So I would like to ask you for your help in having a mutual release statement drafted and faxed to Lauren ***** at the Linden Vue community before November 30th if possible. If it will require more time, I would appreciate it if you could please notify me and have the release include a notation that waives the holding fee. In either event, please notify me in a timely manner by 4:00 on November 28th. If you have any questions, or wish to discuss the situation, I am available after 5:00 pm on my cell phone at (xxx) xxx-xxxx and available for limited discussion before 4:00 pm on my work phone at (xxx) xxx-xxxx. However, I am easiest to reach via email at I appreciate all your time and effort and look forward to resolving this situation as quickly and amicably as possible.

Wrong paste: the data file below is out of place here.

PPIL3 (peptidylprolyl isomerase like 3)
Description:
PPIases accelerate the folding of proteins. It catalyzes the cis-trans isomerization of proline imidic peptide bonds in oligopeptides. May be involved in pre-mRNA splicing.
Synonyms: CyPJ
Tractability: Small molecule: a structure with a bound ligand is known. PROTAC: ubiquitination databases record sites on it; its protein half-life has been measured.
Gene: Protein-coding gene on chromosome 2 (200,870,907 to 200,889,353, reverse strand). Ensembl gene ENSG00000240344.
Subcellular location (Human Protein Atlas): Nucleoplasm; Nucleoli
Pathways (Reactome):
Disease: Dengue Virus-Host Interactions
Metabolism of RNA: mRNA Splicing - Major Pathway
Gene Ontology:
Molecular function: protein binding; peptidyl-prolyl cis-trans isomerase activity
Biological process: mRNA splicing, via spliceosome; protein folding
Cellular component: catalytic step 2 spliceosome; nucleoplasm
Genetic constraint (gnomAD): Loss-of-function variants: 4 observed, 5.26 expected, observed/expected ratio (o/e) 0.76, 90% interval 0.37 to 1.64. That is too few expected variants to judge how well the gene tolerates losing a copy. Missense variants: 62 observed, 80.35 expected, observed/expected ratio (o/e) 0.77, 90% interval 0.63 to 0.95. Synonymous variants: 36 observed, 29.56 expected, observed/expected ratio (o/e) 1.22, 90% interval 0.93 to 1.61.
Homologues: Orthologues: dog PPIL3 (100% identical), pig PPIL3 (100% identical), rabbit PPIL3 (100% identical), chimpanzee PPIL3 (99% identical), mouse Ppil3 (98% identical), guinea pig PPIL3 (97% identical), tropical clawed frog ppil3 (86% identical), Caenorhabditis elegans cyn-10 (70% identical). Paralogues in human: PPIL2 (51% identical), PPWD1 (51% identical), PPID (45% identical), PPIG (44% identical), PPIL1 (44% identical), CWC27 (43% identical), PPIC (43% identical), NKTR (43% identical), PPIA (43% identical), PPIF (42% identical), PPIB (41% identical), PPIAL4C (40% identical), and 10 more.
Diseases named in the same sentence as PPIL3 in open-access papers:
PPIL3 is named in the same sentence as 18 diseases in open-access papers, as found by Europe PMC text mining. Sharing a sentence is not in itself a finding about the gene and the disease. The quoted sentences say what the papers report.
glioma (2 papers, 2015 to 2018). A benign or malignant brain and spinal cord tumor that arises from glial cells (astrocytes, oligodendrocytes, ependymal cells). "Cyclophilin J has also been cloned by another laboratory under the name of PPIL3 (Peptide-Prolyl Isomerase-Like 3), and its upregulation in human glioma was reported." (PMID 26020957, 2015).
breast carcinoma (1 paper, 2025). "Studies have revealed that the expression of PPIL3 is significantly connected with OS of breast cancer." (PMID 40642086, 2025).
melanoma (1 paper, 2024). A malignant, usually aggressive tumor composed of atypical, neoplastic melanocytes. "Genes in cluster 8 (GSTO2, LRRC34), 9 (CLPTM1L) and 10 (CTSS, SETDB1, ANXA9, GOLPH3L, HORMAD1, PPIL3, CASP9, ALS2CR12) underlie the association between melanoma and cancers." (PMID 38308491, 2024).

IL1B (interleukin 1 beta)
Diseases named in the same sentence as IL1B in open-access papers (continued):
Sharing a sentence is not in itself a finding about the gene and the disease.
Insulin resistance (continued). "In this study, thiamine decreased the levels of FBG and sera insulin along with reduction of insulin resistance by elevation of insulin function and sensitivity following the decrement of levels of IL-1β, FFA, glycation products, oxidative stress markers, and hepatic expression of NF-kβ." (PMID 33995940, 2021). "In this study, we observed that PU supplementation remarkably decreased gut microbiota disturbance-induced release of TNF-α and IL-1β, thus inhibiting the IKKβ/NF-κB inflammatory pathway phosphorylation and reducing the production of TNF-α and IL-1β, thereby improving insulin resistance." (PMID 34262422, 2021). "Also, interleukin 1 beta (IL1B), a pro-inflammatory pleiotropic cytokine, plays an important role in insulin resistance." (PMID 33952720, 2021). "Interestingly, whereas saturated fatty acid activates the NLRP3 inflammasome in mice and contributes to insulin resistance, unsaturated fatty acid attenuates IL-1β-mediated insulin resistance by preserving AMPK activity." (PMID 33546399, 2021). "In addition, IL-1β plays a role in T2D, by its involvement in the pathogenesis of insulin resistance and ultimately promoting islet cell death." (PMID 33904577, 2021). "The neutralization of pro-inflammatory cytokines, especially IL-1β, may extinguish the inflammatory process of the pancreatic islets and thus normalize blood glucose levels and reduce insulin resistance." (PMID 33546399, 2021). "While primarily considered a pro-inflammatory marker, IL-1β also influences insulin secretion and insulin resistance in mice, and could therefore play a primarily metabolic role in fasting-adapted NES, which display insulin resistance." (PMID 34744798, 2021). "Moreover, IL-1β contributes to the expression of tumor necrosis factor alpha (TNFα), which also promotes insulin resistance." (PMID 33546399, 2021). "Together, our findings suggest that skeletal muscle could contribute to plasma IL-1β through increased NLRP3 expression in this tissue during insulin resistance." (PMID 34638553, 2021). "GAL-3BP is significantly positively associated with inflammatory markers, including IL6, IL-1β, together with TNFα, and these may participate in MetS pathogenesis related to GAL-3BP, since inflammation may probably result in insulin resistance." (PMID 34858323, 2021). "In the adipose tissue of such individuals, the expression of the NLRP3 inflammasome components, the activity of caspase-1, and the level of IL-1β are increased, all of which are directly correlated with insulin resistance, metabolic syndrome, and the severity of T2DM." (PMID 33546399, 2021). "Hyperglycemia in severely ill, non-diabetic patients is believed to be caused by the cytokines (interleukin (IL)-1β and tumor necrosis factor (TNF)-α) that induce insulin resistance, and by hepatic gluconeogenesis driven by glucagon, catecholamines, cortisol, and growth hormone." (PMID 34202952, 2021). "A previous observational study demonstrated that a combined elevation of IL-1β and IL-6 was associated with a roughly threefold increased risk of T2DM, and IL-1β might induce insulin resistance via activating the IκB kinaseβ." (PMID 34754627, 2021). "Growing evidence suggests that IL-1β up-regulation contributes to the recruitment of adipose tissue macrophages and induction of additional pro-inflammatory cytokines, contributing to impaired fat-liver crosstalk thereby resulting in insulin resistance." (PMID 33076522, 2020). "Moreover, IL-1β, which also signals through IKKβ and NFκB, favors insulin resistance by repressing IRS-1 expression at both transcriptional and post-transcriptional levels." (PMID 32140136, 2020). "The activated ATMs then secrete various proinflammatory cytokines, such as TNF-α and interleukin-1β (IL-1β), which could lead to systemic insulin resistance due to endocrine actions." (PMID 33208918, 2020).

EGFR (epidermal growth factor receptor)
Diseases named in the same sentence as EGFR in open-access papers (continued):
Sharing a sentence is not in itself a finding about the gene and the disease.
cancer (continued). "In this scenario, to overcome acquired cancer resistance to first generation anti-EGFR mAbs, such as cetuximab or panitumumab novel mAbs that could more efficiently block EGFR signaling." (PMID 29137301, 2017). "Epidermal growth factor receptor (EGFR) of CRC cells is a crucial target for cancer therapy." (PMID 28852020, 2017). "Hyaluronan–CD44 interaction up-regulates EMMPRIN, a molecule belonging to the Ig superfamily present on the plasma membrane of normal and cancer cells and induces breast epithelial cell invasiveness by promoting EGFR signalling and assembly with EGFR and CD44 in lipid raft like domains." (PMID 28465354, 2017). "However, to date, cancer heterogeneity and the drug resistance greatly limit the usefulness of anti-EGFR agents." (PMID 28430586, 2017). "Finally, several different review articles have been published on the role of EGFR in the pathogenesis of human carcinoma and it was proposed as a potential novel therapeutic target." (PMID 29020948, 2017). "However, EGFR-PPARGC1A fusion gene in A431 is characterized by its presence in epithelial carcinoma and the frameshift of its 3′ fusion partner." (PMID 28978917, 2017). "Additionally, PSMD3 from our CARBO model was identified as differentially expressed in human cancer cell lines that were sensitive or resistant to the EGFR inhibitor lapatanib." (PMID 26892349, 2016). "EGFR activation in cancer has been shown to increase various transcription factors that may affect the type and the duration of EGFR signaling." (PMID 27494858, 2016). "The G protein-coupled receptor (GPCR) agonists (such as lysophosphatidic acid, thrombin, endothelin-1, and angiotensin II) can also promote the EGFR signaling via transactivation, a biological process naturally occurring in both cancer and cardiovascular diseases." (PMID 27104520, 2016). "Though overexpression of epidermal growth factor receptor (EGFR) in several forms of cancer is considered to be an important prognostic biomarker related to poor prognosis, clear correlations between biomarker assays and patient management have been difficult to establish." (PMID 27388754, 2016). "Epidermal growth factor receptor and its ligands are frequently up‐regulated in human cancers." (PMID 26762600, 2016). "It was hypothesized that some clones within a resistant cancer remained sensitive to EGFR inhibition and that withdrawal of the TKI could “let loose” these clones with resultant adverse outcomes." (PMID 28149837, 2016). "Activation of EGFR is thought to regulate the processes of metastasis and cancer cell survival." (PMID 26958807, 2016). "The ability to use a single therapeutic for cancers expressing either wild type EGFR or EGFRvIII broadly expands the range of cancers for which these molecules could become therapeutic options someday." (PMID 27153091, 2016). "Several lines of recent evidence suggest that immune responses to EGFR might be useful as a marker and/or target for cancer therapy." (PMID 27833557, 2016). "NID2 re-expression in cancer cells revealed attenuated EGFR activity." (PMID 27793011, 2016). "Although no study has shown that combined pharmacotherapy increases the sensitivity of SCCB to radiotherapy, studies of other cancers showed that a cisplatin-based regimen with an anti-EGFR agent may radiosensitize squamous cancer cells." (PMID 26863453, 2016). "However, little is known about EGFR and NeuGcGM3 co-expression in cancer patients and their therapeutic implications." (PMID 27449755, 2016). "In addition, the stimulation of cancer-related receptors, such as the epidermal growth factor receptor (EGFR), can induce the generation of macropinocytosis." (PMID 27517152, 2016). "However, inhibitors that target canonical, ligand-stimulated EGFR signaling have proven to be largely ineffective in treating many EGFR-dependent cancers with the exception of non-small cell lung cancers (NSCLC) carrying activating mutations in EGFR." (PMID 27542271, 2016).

Paul was extremely unresponsive to us, and was openly rude on the phone. He laid the blame on us for not expecting them to screw us; I found that part especially amusing. However, the afternoon after I had my lawyer call him he gave me a call after working hours and, in a helpful and friendly way, offerred to try to work out a solution for me. To make this long story a little shorter, I agreed to close if they met the terms listed in my first letter to Jenn above, and they did manage to do this.

      I would like to point out, however, that he only gave a few days extension on the holding fee. He refused to extend it further until the day the extension ran out. He did this, obviously, to try to scare us into closing; worrying that our time would run out and we'd be stuck with the charge. This worked to the degree that I just about gave myself an ulcer, but I refused to capitulate out of fear. These actions are most definitely not those of a company that is concerned, in any way, shape, or form, with their customer's well-being.